The Domestic Violence Disclosure Scheme known as Clare’s Law, is an initiative named after 36 year old Clare Wood who was murdered by her boyfriend in 2009. Her Father has campaigned tirelessly for the introduction of this law which aims to provide people with information about their partner with the aim to protect people from being victims of domestic violence. One aim is that if a person learns that their partner has a history of domestic violence, they may either not enter into or end that relationship thus protecting them from potential violence. The scheme has been in place since 8 March 2014 and guidance on the scheme can be found here.
Under Clare’s Law, an individual has the right to ask the police whether a current partner represents a risk of violence. Concerned third parties, such as parents, friends etc can also apply but it may be that the information obtained is disclosed to the person at risk, rather than the third party.
If the police have information that may impact on the safety of the victim, they can disclose the information to the victim and/or a person who is best placed to protect the victim. Prior to the release of any information, the police will meet with any safeguarding agencies to consider whether the disclosure is legal, necessary and proportionate. The disclosure should have enough information to enable the potential victim to make an informed decision about their relationship.
The scheme has been hailed as very significant and it is hoped it will help. However, there are concerns that often victims of abuse do not report them and/or are not convicted. Therefore people who use the scheme and are told there is no history of abuse may be left with a false sense of security. The scheme also does not tackle the root cause of the violence and whilst it may protect one individual who requests the information, it may not protect that person’s next partner who does not make the request.
There has been a recent campaign of advertisements on television highlighting domestic violence both physical and emotional.
In the Children and Families Act 2014 and the associated Practice Direction which has just come into force in family law, domestic violence has been defined broadly and not only includes a definition of the term domestic violence but also includes definitions of controlling and coercive behaviour.
Domestic Violence & Family Law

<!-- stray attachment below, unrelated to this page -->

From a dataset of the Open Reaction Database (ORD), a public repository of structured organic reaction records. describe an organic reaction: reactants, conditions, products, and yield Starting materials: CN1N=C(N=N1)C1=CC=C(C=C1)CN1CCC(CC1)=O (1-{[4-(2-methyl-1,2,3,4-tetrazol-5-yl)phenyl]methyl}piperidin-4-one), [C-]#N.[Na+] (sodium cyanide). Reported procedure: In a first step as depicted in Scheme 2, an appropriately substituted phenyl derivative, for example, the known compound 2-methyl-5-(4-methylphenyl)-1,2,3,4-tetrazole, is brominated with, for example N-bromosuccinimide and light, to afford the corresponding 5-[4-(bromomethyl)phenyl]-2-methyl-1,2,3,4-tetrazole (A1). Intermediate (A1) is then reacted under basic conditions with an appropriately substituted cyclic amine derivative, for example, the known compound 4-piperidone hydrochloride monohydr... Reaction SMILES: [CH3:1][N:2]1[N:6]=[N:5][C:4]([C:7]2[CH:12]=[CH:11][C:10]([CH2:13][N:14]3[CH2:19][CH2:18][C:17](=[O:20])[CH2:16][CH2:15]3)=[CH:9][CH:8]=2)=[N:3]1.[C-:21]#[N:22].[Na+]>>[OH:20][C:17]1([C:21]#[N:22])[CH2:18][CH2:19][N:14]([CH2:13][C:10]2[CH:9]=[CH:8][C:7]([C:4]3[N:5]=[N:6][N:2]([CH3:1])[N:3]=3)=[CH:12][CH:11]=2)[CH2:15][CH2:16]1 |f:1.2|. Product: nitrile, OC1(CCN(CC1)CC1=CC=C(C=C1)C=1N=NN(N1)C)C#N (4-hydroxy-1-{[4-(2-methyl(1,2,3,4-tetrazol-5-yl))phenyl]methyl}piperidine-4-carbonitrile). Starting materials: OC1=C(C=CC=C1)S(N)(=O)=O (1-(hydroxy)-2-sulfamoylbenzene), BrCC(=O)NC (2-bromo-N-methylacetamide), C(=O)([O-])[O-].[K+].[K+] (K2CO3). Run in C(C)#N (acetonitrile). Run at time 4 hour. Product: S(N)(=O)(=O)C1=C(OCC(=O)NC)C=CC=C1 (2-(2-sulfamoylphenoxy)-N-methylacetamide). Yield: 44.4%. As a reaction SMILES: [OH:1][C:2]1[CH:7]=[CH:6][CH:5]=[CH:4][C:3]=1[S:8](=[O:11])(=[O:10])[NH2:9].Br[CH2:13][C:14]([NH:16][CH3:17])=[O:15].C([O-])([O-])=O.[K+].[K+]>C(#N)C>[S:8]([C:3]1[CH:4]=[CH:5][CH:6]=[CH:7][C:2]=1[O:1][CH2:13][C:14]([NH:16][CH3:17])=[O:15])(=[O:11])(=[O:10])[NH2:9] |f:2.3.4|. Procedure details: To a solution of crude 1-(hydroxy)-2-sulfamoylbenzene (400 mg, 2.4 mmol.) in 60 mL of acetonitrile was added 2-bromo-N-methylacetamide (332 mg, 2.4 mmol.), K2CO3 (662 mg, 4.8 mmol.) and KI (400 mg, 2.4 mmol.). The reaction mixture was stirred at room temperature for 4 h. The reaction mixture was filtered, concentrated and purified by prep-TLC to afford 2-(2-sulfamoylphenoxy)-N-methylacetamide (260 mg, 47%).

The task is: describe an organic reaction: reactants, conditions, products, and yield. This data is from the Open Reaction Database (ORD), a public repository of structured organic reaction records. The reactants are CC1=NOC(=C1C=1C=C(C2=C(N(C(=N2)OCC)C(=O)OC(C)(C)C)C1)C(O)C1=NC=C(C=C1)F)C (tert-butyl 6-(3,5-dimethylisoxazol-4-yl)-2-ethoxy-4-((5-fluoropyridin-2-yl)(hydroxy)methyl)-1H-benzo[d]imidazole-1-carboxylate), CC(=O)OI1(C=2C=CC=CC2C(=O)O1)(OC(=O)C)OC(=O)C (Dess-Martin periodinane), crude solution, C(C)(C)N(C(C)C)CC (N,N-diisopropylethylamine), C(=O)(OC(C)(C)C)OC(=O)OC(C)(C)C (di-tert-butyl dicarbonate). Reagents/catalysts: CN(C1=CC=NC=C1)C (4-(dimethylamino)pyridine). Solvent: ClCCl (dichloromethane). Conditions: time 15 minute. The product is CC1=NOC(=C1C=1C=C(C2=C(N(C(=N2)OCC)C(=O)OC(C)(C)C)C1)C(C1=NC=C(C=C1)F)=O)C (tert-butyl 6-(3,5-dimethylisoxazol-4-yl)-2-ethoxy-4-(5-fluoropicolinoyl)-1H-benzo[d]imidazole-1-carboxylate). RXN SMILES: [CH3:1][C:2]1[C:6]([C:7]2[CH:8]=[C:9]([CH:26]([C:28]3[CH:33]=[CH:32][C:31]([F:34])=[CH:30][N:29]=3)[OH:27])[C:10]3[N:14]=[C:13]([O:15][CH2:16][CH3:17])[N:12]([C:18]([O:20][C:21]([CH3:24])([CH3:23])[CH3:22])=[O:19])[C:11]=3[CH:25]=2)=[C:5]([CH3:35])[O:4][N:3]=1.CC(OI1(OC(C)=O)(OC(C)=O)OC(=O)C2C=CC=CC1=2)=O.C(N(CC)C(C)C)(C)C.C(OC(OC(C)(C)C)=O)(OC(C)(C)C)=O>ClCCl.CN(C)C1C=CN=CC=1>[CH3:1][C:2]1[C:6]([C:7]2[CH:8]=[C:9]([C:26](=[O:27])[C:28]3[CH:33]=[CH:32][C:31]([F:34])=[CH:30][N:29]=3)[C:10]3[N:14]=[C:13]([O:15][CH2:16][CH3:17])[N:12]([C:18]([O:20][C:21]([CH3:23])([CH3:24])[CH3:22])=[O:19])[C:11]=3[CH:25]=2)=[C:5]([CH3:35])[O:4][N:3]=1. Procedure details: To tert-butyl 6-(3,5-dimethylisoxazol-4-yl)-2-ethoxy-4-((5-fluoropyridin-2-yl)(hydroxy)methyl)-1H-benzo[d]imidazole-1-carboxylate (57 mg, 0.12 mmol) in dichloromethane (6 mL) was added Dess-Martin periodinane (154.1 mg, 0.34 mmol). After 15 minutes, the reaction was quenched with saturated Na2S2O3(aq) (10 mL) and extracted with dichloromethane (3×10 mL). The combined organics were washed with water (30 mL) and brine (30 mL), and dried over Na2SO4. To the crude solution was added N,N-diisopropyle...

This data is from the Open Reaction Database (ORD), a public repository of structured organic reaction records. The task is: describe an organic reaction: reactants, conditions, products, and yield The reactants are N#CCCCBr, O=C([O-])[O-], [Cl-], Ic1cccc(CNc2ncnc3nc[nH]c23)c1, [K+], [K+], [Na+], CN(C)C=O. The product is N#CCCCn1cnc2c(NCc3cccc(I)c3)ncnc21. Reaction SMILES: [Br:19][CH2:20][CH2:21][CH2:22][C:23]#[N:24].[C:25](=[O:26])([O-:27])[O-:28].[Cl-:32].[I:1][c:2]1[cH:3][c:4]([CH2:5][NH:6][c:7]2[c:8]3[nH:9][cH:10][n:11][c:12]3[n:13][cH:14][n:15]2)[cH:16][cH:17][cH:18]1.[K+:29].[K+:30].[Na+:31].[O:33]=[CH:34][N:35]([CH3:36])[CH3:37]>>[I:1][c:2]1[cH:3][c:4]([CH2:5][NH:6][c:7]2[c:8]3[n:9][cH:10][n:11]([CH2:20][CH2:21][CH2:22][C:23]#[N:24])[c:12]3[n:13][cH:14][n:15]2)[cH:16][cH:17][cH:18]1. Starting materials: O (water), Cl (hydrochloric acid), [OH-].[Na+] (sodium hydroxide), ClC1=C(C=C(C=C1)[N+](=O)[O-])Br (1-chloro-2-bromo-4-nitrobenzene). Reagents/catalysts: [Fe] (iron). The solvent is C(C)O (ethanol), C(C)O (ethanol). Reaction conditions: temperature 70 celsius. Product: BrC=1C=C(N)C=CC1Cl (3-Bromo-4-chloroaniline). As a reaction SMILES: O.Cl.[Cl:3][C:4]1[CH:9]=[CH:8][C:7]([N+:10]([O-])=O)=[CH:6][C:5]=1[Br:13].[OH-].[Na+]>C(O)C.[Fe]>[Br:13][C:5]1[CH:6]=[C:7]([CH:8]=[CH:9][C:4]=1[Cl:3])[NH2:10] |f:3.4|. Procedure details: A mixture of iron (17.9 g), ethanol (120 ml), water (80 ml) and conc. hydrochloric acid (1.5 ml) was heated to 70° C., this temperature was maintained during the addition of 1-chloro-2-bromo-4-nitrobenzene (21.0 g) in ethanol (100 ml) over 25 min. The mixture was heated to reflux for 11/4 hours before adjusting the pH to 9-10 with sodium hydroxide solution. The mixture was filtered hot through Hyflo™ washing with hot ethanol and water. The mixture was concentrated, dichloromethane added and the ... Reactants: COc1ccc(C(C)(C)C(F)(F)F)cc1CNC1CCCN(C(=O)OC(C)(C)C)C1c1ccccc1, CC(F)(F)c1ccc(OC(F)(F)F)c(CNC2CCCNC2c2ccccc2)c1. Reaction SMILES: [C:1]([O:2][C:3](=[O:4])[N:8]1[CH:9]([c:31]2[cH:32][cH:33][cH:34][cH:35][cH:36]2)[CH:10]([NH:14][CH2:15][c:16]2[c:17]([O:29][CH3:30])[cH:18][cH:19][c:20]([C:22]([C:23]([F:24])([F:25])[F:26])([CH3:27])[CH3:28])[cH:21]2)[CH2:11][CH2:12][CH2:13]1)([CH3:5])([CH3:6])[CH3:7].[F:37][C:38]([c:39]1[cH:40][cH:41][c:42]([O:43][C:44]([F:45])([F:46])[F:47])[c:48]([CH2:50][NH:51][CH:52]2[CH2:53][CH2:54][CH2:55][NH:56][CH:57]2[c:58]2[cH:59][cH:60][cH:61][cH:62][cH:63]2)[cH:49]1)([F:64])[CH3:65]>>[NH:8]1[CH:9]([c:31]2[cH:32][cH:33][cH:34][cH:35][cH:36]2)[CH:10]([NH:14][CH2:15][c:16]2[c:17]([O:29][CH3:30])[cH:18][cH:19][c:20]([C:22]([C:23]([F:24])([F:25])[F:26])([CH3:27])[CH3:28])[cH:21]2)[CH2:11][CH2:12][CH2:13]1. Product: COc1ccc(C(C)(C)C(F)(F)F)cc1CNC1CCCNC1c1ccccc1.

Domestic violence is often a feature of family law, particularly Children Act applications and the court and CAFCASS take allegations seriously and investigate the same. At the point of issuing any Children Act application, CAFCASS are required to undertake safeguarding checks which highlight to the court whether any of the parties to the proceedings have any criminal convictions and whether they are known to the Local Authority and police. These issues are therefore addressed at the first hearing (FHDRA).
Difficulties have arisen in recent cases since the changes in Legal Aid. Victims of domestic abuse who have reported the incidents to the police are often able to obtain Legal Aid whereas the alleged perpetrator cannot. In some cases, a finding of fact hearing is necessary to determine whether on the balance of probabilities the alleged allegations occurred (note: the lesser test than in the criminal system which requires proof beyond reasonable doubt). Discussions have taken place in recent cases to address concerns that an alleged perpetrator who is not legally aided could put questions to the victim in cross-examination. In recent cases, parties have been asked to put their questions in writing to avoid this.
The police are of course the first agency to contact if you are the victim of domestic abuse but action can also be taken from a family law perspective by obtaining a non-molestation order. A non-molestation order prohibits the perpetrator from, for example, contacting the victim, attending within a certain radius of their property etc. It has a power of arrest attached to it and therefore if the perpetrator breaches the same, the police can be called and will immediately arrest the perpetrator. A non-molestation order is not suitable if there are already bail conditions as it would be a duplication but they can help to protect a victim who does not have such safeguards. A non-molestation order can also last for a number of years.